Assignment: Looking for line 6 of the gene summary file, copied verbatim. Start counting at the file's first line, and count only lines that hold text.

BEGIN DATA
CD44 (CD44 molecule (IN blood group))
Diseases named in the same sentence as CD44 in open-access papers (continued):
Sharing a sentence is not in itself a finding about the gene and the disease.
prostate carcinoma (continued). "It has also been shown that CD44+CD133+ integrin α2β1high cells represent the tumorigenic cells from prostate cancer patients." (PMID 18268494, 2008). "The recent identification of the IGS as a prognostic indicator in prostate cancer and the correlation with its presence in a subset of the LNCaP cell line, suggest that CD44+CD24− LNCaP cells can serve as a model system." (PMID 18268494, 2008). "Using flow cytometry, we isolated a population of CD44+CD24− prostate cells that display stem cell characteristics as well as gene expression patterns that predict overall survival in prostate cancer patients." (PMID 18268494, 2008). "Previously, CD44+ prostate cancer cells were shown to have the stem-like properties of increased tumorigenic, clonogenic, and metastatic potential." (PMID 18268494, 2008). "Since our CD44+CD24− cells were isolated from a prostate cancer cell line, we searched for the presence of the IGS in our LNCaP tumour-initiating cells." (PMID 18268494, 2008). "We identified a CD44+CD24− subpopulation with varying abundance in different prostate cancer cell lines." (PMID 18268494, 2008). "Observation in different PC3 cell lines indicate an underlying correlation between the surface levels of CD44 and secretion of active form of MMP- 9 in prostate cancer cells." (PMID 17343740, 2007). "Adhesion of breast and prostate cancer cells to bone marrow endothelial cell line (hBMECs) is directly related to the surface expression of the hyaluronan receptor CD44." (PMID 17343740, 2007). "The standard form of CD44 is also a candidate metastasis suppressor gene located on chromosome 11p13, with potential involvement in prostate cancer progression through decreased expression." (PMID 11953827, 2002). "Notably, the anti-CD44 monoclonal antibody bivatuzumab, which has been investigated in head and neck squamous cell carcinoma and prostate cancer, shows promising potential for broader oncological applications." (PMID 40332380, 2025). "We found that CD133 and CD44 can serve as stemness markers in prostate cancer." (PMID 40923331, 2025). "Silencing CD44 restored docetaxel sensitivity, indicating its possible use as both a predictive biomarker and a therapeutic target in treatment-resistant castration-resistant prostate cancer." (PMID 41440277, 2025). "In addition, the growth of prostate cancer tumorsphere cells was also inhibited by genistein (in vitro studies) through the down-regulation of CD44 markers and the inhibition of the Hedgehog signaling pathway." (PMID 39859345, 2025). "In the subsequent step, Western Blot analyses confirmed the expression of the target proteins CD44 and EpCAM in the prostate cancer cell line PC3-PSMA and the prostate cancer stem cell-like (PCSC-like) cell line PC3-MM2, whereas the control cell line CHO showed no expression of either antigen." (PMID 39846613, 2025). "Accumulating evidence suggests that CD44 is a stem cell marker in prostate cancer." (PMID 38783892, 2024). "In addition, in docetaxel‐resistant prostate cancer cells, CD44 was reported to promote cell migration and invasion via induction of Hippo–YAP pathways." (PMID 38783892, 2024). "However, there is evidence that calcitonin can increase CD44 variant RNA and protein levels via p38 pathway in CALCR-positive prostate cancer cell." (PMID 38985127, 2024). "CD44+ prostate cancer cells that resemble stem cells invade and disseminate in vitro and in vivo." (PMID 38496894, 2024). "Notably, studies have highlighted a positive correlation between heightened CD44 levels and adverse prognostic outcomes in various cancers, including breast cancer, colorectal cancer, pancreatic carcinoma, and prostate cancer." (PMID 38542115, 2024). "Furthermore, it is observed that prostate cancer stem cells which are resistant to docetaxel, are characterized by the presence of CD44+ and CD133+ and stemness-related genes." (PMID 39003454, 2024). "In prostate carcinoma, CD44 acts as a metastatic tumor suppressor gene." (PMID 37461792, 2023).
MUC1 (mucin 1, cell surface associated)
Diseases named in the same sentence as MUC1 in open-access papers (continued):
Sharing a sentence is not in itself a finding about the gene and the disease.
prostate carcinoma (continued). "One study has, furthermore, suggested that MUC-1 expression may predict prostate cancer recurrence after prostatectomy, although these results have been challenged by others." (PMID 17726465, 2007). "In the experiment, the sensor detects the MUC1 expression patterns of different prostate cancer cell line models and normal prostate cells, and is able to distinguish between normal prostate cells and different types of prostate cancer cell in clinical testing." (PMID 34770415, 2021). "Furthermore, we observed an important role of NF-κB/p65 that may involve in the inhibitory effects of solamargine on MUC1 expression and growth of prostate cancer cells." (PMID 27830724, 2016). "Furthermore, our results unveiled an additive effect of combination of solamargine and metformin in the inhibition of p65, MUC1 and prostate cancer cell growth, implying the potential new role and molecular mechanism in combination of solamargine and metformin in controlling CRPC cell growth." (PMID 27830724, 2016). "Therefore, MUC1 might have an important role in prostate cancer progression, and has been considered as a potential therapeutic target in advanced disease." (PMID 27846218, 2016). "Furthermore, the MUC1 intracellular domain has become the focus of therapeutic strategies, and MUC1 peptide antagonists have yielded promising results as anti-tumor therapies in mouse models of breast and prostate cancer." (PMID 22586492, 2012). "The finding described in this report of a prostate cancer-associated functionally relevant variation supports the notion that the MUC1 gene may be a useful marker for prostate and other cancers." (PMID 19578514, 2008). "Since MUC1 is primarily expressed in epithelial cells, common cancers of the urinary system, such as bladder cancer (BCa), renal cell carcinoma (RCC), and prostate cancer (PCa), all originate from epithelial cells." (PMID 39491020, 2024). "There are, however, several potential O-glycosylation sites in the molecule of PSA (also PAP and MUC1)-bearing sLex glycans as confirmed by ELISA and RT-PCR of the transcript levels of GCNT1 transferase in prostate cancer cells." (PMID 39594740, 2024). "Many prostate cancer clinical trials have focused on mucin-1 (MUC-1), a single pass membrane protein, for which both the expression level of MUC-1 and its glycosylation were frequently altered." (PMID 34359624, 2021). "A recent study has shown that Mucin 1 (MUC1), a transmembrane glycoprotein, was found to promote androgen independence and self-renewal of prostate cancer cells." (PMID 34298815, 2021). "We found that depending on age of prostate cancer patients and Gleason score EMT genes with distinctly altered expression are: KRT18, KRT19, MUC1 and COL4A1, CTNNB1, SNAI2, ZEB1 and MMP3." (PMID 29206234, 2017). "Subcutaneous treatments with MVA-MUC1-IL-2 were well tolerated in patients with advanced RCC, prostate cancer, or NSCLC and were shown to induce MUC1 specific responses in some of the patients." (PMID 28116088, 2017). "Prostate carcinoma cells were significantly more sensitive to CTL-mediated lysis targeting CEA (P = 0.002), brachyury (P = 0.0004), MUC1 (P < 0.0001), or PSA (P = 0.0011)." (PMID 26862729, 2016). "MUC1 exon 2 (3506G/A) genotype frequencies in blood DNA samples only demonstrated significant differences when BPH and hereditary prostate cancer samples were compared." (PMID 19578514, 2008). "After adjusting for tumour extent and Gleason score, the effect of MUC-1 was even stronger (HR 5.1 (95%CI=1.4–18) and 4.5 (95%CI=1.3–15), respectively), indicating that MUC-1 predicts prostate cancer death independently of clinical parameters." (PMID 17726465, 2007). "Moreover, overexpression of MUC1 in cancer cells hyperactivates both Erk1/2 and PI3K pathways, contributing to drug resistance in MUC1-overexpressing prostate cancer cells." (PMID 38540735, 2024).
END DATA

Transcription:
Diseases named in the same sentence as MUC1 in open-access papers (continued):